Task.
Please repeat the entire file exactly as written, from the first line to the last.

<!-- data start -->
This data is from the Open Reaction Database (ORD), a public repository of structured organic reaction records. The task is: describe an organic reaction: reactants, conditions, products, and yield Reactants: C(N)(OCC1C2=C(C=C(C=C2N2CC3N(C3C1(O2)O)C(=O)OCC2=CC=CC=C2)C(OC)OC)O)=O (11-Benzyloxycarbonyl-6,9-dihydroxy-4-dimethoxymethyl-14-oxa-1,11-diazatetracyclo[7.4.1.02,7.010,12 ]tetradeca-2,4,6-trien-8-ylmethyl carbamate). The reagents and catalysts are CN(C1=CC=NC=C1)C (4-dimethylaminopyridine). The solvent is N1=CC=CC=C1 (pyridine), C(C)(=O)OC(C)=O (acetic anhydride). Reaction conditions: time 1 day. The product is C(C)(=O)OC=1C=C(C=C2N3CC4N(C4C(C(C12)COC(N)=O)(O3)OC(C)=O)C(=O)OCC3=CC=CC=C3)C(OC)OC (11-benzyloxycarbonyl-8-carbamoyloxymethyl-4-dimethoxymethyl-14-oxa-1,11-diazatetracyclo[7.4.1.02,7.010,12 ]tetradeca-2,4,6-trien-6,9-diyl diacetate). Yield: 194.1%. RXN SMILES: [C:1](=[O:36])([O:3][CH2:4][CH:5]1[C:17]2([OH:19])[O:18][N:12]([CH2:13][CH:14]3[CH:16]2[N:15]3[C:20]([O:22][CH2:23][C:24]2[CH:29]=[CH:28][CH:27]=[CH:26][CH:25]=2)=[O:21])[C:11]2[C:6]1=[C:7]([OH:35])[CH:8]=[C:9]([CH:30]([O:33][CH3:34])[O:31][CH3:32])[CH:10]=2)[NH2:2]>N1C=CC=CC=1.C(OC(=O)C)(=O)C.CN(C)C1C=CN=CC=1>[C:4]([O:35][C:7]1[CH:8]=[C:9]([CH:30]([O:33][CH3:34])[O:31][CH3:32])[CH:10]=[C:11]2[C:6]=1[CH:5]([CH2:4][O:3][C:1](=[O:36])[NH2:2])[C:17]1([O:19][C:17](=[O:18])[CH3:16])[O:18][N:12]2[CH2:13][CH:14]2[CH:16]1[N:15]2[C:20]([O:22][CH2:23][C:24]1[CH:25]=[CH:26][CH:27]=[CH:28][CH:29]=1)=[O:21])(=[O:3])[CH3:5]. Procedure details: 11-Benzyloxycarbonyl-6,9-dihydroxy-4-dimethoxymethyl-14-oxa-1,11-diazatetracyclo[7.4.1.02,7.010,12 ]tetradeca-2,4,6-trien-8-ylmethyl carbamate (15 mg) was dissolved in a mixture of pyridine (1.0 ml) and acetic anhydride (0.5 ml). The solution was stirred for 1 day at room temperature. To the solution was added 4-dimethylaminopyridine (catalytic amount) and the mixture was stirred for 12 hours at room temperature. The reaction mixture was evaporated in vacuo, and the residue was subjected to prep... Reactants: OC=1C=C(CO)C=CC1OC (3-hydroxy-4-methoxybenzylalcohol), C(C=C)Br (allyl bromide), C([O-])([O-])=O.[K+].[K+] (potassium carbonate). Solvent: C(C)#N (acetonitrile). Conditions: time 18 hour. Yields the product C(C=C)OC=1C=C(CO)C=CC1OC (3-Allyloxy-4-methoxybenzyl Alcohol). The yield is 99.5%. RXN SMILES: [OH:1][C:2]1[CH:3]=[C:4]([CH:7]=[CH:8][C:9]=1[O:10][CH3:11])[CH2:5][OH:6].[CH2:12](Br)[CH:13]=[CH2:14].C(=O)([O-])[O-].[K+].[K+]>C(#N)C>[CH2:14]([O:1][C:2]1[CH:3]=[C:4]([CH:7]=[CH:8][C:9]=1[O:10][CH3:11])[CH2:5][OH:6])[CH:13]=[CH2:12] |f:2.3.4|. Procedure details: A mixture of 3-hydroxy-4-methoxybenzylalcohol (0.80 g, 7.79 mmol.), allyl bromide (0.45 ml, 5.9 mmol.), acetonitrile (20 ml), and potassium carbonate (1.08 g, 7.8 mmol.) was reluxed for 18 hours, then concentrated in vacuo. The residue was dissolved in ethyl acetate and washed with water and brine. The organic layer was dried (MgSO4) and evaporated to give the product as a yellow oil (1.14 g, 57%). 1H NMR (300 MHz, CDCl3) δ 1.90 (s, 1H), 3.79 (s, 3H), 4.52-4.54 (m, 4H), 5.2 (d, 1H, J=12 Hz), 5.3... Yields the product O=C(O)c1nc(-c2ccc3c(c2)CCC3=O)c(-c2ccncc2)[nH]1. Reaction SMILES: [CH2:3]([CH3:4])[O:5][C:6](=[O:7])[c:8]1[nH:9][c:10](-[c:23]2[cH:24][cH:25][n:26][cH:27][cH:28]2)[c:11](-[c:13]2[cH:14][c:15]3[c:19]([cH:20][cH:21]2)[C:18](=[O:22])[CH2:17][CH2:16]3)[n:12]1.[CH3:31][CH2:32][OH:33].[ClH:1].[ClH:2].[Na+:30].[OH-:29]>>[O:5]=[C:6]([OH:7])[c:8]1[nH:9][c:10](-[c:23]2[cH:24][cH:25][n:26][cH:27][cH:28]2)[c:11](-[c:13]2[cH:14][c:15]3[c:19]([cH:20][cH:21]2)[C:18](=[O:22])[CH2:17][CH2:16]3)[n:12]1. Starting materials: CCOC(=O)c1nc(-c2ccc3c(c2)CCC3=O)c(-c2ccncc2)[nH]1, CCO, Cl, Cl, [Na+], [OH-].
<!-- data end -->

This data is from the Open Reaction Database (ORD), a public repository of structured organic reaction records. The task is: describe an organic reaction: reactants, conditions, products, and yield Reactants: C(N)(OCC1C2=C(C=C(C=C2N2CC3N(C3C1(O2)O)C(=O)OCC2=CC=CC=C2)C(OC)OC)O)=O (11-Benzyloxycarbonyl-6,9-dihydroxy-4-dimethoxymethyl-14-oxa-1,11-diazatetracyclo[7.4.1.02,7.010,12 ]tetradeca-2,4,6-trien-8-ylmethyl carbamate). The reagents and catalysts are CN(C1=CC=NC=C1)C (4-dimethylaminopyridine). The solvent is N1=CC=CC=C1 (pyridine), C(C)(=O)OC(C)=O (acetic anhydride). Reaction conditions: time 1 day. The product is C(C)(=O)OC=1C=C(C=C2N3CC4N(C4C(C(C12)COC(N)=O)(O3)OC(C)=O)C(=O)OCC3=CC=CC=C3)C(OC)OC (11-benzyloxycarbonyl-8-carbamoyloxymethyl-4-dimethoxymethyl-14-oxa-1,11-diazatetracyclo[7.4.1.02,7.010,12 ]tetradeca-2,4,6-trien-6,9-diyl diacetate). Yield: 194.1%. RXN SMILES: [C:1](=[O:36])([O:3][CH2:4][CH:5]1[C:17]2([OH:19])[O:18][N:12]([CH2:13][CH:14]3[CH:16]2[N:15]3[C:20]([O:22][CH2:23][C:24]2[CH:29]=[CH:28][CH:27]=[CH:26][CH:25]=2)=[O:21])[C:11]2[C:6]1=[C:7]([OH:35])[CH:8]=[C:9]([CH:30]([O:33][CH3:34])[O:31][CH3:32])[CH:10]=2)[NH2:2]>N1C=CC=CC=1.C(OC(=O)C)(=O)C.CN(C)C1C=CN=CC=1>[C:4]([O:35][C:7]1[CH:8]=[C:9]([CH:30]([O:33][CH3:34])[O:31][CH3:32])[CH:10]=[C:11]2[C:6]=1[CH:5]([CH2:4][O:3][C:1](=[O:36])[NH2:2])[C:17]1([O:19][C:17](=[O:18])[CH3:16])[O:18][N:12]2[CH2:13][CH:14]2[CH:16]1[N:15]2[C:20]([O:22][CH2:23][C:24]1[CH:25]=[CH:26][CH:27]=[CH:28][CH:29]=1)=[O:21])(=[O:3])[CH3:5]. Procedure details: 11-Benzyloxycarbonyl-6,9-dihydroxy-4-dimethoxymethyl-14-oxa-1,11-diazatetracyclo[7.4.1.02,7.010,12 ]tetradeca-2,4,6-trien-8-ylmethyl carbamate (15 mg) was dissolved in a mixture of pyridine (1.0 ml) and acetic anhydride (0.5 ml). The solution was stirred for 1 day at room temperature. To the solution was added 4-dimethylaminopyridine (catalytic amount) and the mixture was stirred for 12 hours at room temperature. The reaction mixture was evaporated in vacuo, and the residue was subjected to prep... Reactants: OC=1C=C(CO)C=CC1OC (3-hydroxy-4-methoxybenzylalcohol), C(C=C)Br (allyl bromide), C([O-])([O-])=O.[K+].[K+] (potassium carbonate). Solvent: C(C)#N (acetonitrile). Conditions: time 18 hour. Yields the product C(C=C)OC=1C=C(CO)C=CC1OC (3-Allyloxy-4-methoxybenzyl Alcohol). The yield is 99.5%. RXN SMILES: [OH:1][C:2]1[CH:3]=[C:4]([CH:7]=[CH:8][C:9]=1[O:10][CH3:11])[CH2:5][OH:6].[CH2:12](Br)[CH:13]=[CH2:14].C(=O)([O-])[O-].[K+].[K+]>C(#N)C>[CH2:14]([O:1][C:2]1[CH:3]=[C:4]([CH:7]=[CH:8][C:9]=1[O:10][CH3:11])[CH2:5][OH:6])[CH:13]=[CH2:12] |f:2.3.4|. Procedure details: A mixture of 3-hydroxy-4-methoxybenzylalcohol (0.80 g, 7.79 mmol.), allyl bromide (0.45 ml, 5.9 mmol.), acetonitrile (20 ml), and potassium carbonate (1.08 g, 7.8 mmol.) was reluxed for 18 hours, then concentrated in vacuo. The residue was dissolved in ethyl acetate and washed with water and brine. The organic layer was dried (MgSO4) and evaporated to give the product as a yellow oil (1.14 g, 57%). 1H NMR (300 MHz, CDCl3) δ 1.90 (s, 1H), 3.79 (s, 3H), 4.52-4.54 (m, 4H), 5.2 (d, 1H, J=12 Hz), 5.3... Yields the product O=C(O)c1nc(-c2ccc3c(c2)CCC3=O)c(-c2ccncc2)[nH]1. Reaction SMILES: [CH2:3]([CH3:4])[O:5][C:6](=[O:7])[c:8]1[nH:9][c:10](-[c:23]2[cH:24][cH:25][n:26][cH:27][cH:28]2)[c:11](-[c:13]2[cH:14][c:15]3[c:19]([cH:20][cH:21]2)[C:18](=[O:22])[CH2:17][CH2:16]3)[n:12]1.[CH3:31][CH2:32][OH:33].[ClH:1].[ClH:2].[Na+:30].[OH-:29]>>[O:5]=[C:6]([OH:7])[c:8]1[nH:9][c:10](-[c:23]2[cH:24][cH:25][n:26][cH:27][cH:28]2)[c:11](-[c:13]2[cH:14][c:15]3[c:19]([cH:20][cH:21]2)[C:18](=[O:22])[CH2:17][CH2:16]3)[n:12]1. Starting materials: CCOC(=O)c1nc(-c2ccc3c(c2)CCC3=O)c(-c2ccncc2)[nH]1, CCO, Cl, Cl, [Na+], [OH-].